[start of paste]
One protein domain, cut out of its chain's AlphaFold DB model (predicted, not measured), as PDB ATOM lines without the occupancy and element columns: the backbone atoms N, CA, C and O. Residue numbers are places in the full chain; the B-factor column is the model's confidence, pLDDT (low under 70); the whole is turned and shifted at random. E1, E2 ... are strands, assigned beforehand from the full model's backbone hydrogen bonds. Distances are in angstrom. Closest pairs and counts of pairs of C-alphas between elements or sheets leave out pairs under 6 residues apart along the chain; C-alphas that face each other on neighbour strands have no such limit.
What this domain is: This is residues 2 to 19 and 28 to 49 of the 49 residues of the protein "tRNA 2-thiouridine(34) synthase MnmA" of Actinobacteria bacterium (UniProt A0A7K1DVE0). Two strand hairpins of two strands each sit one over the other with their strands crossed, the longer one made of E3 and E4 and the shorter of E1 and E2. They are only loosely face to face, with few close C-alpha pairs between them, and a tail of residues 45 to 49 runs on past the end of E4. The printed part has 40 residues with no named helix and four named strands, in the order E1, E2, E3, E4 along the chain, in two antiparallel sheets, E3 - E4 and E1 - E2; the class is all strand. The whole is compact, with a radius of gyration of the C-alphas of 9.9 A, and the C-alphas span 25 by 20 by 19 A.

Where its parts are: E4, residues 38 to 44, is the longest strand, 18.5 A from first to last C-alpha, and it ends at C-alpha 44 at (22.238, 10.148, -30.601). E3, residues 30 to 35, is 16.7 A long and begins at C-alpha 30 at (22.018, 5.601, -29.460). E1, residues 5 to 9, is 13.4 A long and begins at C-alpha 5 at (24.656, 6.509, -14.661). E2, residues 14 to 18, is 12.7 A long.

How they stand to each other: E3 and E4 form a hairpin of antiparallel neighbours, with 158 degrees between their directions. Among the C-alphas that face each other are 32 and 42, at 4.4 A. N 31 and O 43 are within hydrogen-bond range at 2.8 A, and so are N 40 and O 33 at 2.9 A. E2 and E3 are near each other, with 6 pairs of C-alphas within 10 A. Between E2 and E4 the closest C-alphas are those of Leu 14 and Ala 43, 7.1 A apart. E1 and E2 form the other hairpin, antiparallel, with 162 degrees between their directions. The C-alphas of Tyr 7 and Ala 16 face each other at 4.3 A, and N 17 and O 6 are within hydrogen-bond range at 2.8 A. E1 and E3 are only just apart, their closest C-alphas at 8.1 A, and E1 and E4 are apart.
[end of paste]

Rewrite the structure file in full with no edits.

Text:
One protein domain, cut out of its chain's AlphaFold DB model (predicted, not measured), as PDB ATOM lines without the occupancy and element columns: the backbone atoms N, CA, C and O. Residue numbers are places in the full chain; the B-factor column is the model's confidence, pLDDT (low under 70); the whole is turned and shifted at random. E1, E2 ... are strands, assigned beforehand from the full model's backbone hydrogen bonds. Distances are in angstrom. Closest pairs and counts of pairs of C-alphas between elements or sheets leave out pairs under 6 residues apart along the chain; C-alphas that face each other on neighbour strands have no such limit.
What this domain is: This is residues 2 to 19 and 28 to 49 of the 49 residues of the protein "tRNA 2-thiouridine(34) synthase MnmA" of Actinobacteria bacterium (UniProt A0A7K1DVE0). Two strand hairpins of two strands each sit one over the other with their strands crossed, the longer one made of E3 and E4 and the shorter of E1 and E2. They are only loosely face to face, with few close C-alpha pairs between them, and a tail of residues 45 to 49 runs on past the end of E4. The printed part has 40 residues with no named helix and four named strands, in the order E1, E2, E3, E4 along the chain, in two antiparallel sheets, E3 - E4 and E1 - E2; the class is all strand. The whole is compact, with a radius of gyration of the C-alphas of 9.9 A, and the C-alphas span 25 by 20 by 19 A.

Where its parts are: E4, residues 38 to 44, is the longest strand, 18.5 A from first to last C-alpha, and it ends at C-alpha 44 at (22.238, 10.148, -30.601). E3, residues 30 to 35, is 16.7 A long and begins at C-alpha 30 at (22.018, 5.601, -29.460). E1, residues 5 to 9, is 13.4 A long and begins at C-alpha 5 at (24.656, 6.509, -14.661). E2, residues 14 to 18, is 12.7 A long.

How they stand to each other: E3 and E4 form a hairpin of antiparallel neighbours, with 158 degrees between their directions. Among the C-alphas that face each other are 32 and 42, at 4.4 A. N 31 and O 43 are within hydrogen-bond range at 2.8 A, and so are N 40 and O 33 at 2.9 A. E2 and E3 are near each other, with 6 pairs of C-alphas within 10 A. Between E2 and E4 the closest C-alphas are those of Leu 14 and Ala 43, 7.1 A apart. E1 and E2 form the other hairpin, antiparallel, with 162 degrees between their directions. The C-alphas of Tyr 7 and Ala 16 face each other at 4.3 A, and N 17 and O 6 are within hydrogen-bond range at 2.8 A. E1 and E3 are only just apart, their closest C-alphas at 8.1 A, and E1 and E4 are apart.